Pacific Media Watch Newsdesk
Matangi Tonga has hit-out at what it says are attempts by the government to take over and “muzzle” the Tonga Broadcasting Commission.
In an editorial, Matangi Tonga said today recent restructuring led by TBC’s new board chairman, Dr Tu’i Uata, had “annihilated” the public broadcaster and turned the government watchdog into a “lapdog”.
Matangi Tonga’s editorial comes amid the latest controversy to befall the embattled public broadcaster, which has seen two of the TBC’s most senior journalists, Viola Ulakai and Laumanu Petelō, moved out of the newsroom and into a division labelled “NGO Services”.
With Tonga only weeks away from a snap general election, the Tongan government is taking full control of the Tonga Broadcasting Commission (TBC), in a move that has annihilated its right to function as an honest public broadcaster.
The TBC’s two most senior journalists, Viola Ulakai, the manager of news content, and Laumanu Petelō, the news editor, have been ordered out of the newsroom and into a corner called “NGO Services”.
The decision by the TBC’s new chairman of the Board of Directors, Dr Tevita Tu’i Uata, is a blatant attempt to turn watchdogs into lap dogs.
Petelō and Ulakai, the most senior journalists remaining at the TBC, after their CEO was removed earlier this year, at first resisted the move.
Petelō said that Ulakai had renewed her working contract with the TBC, and she had signed a working contract with the TBC as a news editor in June. She said that they refused to move because they were contracted as journalists to work in the news division, and they did not know what they were supposed to be doing at the new “NGO Services” Division.
But at the end of last week they decided to move out from the newsroom and over to the NGO Services Division.
They are hearing rhetoric that the TBC is losing money, and that their news service, which is not pro-government, is being blamed for its financial woes.
There have been talks for the TBC news to be in Tongan only, which Petelō believes will be a disappointment for foreign diplomats who financially prop up the service of TBC, and rely on their daily news coverage of Tongan affairs.
Petelō goes on leave today, October 16, and will not return to work until early next month.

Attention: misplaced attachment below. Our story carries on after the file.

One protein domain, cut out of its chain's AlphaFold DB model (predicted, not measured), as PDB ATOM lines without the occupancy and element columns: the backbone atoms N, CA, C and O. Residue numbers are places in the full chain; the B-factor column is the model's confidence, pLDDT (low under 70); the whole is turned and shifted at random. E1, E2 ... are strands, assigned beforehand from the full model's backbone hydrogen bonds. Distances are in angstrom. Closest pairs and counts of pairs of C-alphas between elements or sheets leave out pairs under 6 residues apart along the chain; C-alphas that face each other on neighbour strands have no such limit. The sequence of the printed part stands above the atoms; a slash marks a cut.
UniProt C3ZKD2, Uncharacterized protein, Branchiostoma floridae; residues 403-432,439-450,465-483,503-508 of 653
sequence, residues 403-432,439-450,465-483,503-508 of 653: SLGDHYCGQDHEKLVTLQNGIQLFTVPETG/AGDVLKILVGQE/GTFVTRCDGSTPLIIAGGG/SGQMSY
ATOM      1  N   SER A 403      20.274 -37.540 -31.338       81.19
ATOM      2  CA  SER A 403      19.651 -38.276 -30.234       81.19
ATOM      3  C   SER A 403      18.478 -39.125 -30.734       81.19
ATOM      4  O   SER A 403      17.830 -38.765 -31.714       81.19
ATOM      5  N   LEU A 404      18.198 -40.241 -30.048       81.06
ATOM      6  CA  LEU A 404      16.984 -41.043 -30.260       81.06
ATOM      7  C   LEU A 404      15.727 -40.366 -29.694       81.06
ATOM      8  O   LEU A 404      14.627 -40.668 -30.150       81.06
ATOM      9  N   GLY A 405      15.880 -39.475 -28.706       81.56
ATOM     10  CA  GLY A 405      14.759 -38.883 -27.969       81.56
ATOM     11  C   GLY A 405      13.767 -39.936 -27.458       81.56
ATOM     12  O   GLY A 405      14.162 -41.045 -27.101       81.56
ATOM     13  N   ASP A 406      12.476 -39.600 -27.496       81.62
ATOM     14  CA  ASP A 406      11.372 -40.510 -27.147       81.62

The feud between government and the TBC has been going on since the present government came into power at the end of 2014. There have also been court cases between government and members of the board and the CEO of TBC.
The rhetoric by government officials, that because the TBC is a public enterprise its news coverage “should be pro-government”, is completely off the mark. No genuinely professional journalists will work under such a politically controlled system.
It is quite clear with the beheading of the news service that government is taking full control of the public broadcaster in the lead up to the November 16 general election.
The concept of public broadcasting, as with the BBC, Radio Australia and broadcasting establishments in some Commonwealth countries, is that governments allocate funds for public broadcasters with independent newsrooms espousing a principle of “impartial, free and fair”.
Public broadcasters do not rely on advertising to the same degree as commercial broadcasters. This allows public broadcasters to transmit programmes that are not commercially viable to the mass market, such as well-balanced public affairs shows, radio and television documentaries, and educational programmes, that otherwise could not be produced.
The current members of the TBC Board of Directors are: chairman, Dr Tevita Tu’i Uata; directors, ‘Aloma Johansson, Pita Moala, Siosaia Fonua and Leonaitasi Hoponoa.
The TBC was established in 1961, and it has developed and benefited over the years with continuing assistance from foreign aid donors. Over the years, it has managed to play its part as a watchdog over national affairs.
Now there appears to be an unfortunate attempt to muzzle the watchdog.